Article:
Cast & Crew Open Health Brings Insurance Options To Music City

Cast & Crew Open Health recently launched a Nashville division headed by Nashville native Jeff Miles, a leader in the insurance field with four decades of experience. The company helps employers in the entertainment industry secure healthcare coverage for their employees, ranging from freelance to full time. The plan is Affordable Care Act-compliant and is eligible for most state tax-incentive programs.

Open Health was started in 2014 by Cast & Crew Entertainment Services, a California-based provider of payroll and production accounting services to the entertainment industry.  

Jeff Miles

MusicRow: Open Health started in 2014 around the time of the Affordable Care Act. What was the goal?

Jeff Miles: We created Open Health to provide a tool for employers to be able to satisfy their Affordable Care Act requirements. As you know, companies with more than 50 employees are required to provide health insurance under the ACA. We worked primarily with motion picture and television companies who have freelance employees, but were still required to provide this coverage. So we created Open Health with the intent to give large employers a place to cover their freelance workers that are not under union collective bargaining agreements.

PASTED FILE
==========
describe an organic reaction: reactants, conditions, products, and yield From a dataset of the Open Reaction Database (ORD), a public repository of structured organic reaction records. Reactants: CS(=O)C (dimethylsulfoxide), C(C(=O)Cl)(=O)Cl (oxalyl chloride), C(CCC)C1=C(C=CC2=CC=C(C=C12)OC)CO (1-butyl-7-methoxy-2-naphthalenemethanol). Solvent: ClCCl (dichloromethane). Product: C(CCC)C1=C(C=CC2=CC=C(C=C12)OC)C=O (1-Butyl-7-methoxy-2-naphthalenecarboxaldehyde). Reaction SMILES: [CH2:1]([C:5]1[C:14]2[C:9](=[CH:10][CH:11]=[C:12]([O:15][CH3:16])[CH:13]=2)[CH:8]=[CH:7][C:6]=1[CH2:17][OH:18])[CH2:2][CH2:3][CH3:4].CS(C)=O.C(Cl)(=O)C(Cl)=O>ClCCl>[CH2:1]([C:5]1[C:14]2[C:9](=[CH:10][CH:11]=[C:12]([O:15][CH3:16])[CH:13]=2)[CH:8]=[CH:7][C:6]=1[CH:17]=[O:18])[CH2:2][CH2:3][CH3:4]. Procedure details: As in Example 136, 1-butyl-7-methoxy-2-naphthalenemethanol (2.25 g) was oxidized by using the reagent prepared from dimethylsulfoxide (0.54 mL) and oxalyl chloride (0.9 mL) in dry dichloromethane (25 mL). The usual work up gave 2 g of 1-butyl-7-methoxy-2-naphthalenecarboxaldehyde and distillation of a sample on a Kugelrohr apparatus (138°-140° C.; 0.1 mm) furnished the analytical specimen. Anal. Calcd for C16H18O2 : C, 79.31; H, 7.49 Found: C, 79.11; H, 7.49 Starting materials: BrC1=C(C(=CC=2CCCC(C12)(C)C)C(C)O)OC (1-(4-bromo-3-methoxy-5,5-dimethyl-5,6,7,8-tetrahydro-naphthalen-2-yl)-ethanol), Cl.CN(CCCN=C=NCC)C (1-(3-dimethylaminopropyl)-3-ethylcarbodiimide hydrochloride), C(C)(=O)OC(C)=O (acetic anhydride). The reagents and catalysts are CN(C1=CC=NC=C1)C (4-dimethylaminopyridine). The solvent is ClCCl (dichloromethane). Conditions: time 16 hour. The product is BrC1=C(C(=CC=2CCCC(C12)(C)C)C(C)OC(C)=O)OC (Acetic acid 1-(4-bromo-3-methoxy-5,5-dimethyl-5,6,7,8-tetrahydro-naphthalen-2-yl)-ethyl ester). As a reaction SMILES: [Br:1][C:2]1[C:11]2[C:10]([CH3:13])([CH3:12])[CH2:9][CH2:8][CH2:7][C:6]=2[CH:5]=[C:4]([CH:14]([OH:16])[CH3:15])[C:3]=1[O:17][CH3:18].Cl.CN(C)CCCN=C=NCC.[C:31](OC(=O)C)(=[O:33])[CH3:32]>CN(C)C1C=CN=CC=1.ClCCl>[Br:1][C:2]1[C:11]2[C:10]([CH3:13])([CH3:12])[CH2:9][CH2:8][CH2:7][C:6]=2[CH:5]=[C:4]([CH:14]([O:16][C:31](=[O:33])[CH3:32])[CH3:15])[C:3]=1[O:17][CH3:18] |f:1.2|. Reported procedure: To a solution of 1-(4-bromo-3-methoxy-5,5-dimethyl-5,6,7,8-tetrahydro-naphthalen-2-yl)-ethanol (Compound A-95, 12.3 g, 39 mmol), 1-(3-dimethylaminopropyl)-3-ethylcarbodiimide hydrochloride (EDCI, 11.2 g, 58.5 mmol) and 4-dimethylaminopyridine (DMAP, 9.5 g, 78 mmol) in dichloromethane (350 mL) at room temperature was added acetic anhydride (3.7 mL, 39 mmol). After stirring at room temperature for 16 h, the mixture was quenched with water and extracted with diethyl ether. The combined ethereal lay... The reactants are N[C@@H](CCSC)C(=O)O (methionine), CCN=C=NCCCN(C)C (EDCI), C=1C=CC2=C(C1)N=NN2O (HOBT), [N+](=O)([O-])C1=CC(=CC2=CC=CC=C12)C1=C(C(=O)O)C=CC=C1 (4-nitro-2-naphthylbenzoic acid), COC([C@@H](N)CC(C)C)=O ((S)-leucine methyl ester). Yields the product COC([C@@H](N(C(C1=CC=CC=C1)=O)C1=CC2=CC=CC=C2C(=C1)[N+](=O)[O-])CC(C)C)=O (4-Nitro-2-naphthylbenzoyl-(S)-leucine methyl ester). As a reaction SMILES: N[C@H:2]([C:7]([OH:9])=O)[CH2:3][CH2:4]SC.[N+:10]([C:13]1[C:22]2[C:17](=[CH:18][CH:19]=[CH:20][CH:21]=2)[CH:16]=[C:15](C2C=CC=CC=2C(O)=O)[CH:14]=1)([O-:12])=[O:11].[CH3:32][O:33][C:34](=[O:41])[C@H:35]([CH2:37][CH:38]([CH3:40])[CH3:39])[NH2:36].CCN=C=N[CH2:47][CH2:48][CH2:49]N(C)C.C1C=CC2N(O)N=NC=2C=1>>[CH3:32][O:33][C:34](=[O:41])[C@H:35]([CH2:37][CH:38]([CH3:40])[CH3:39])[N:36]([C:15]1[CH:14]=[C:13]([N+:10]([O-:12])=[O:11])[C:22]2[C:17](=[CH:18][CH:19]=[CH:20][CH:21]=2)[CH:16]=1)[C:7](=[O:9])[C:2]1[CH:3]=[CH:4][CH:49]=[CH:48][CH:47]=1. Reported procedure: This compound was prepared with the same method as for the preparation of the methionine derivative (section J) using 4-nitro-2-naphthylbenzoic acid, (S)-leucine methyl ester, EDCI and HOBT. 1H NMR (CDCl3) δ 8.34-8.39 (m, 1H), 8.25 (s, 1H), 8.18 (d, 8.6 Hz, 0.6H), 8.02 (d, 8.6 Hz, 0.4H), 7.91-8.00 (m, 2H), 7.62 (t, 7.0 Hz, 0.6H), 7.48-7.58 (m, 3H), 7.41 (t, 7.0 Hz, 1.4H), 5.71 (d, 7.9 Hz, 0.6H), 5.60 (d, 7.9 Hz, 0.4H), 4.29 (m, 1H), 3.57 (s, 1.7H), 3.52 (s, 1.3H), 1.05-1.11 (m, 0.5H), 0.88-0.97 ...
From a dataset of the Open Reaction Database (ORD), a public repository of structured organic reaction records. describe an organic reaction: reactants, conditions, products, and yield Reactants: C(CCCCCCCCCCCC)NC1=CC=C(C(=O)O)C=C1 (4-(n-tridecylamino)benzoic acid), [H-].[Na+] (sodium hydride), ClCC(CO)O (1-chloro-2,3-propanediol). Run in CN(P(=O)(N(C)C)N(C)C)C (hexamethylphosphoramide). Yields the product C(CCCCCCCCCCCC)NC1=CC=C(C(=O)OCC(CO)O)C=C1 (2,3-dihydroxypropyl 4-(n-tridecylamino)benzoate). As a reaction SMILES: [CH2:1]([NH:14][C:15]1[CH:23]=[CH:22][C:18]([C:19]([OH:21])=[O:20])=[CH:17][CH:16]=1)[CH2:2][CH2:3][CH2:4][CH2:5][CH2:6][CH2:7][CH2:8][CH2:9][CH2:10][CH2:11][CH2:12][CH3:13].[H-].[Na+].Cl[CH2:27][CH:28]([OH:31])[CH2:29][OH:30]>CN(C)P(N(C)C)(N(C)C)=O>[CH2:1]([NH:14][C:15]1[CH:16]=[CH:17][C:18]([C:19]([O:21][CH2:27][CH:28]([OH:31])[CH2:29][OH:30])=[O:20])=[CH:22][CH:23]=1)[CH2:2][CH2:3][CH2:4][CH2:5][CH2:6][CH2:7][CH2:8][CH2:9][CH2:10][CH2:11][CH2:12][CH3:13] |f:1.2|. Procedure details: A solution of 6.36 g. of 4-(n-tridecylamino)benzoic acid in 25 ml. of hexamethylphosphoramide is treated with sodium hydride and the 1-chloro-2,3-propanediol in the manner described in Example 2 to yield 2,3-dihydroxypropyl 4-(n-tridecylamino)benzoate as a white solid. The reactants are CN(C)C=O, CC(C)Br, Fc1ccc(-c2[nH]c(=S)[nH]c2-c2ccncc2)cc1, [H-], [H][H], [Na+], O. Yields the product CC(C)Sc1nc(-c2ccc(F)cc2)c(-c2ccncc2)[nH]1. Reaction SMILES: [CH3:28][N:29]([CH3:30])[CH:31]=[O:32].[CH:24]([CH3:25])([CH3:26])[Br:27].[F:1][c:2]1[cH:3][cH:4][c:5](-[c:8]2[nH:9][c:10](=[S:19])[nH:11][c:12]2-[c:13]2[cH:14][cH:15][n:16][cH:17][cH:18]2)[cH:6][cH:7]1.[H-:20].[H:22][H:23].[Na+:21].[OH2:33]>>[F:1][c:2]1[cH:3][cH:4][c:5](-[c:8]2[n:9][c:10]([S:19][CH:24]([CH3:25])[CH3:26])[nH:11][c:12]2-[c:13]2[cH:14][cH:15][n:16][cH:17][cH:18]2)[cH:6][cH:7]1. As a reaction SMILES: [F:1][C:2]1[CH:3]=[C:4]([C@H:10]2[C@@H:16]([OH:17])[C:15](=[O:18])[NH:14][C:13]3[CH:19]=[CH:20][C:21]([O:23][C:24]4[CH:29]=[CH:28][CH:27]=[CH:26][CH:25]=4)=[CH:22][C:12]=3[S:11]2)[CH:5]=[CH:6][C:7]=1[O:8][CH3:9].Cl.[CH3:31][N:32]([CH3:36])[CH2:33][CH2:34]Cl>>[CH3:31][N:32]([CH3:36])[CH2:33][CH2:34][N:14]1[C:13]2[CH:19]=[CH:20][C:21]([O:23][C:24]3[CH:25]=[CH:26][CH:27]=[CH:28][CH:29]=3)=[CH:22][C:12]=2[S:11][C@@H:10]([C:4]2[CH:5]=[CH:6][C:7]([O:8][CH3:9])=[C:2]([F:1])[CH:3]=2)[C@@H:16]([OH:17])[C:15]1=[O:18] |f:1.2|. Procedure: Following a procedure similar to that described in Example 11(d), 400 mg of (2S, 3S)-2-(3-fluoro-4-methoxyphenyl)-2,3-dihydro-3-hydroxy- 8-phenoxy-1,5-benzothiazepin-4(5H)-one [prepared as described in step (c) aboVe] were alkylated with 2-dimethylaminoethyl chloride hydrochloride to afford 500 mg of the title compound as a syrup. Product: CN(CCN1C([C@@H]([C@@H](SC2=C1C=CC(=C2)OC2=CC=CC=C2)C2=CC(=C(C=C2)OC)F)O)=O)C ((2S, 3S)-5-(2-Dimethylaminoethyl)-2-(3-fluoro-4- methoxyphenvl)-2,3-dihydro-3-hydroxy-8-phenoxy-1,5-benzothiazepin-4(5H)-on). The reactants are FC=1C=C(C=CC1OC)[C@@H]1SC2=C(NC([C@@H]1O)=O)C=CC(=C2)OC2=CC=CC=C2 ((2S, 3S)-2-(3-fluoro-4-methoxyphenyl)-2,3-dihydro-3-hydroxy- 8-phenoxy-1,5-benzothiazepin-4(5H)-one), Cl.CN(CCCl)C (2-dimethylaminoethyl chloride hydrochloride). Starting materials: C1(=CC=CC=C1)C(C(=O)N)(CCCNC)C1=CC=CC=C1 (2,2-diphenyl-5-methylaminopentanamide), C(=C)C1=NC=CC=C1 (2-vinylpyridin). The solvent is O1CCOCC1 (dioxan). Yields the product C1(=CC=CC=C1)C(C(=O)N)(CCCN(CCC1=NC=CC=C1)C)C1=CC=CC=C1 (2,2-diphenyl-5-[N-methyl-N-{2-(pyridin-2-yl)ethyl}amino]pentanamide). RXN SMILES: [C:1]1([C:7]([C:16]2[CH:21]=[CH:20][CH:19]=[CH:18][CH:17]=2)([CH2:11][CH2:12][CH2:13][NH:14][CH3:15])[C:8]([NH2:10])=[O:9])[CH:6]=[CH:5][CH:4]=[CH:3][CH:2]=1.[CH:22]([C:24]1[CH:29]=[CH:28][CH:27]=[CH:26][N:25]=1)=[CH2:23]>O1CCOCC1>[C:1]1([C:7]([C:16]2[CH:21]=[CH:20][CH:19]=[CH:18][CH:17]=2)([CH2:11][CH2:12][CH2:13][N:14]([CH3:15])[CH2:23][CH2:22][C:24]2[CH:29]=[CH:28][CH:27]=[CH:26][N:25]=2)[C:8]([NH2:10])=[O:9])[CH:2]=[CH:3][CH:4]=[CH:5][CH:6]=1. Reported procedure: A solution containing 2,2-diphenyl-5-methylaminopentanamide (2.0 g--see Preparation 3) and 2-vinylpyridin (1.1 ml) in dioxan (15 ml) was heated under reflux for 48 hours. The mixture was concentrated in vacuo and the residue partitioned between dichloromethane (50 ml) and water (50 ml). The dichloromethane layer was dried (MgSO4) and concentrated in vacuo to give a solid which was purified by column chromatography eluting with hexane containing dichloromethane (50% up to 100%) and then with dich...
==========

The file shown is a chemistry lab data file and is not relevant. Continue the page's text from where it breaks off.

As an example, we have a couple of major rock ‘n’ roll acts with a staff of employees who work for them. So we cover all the employees, but the performers themselves are covered elsewhere.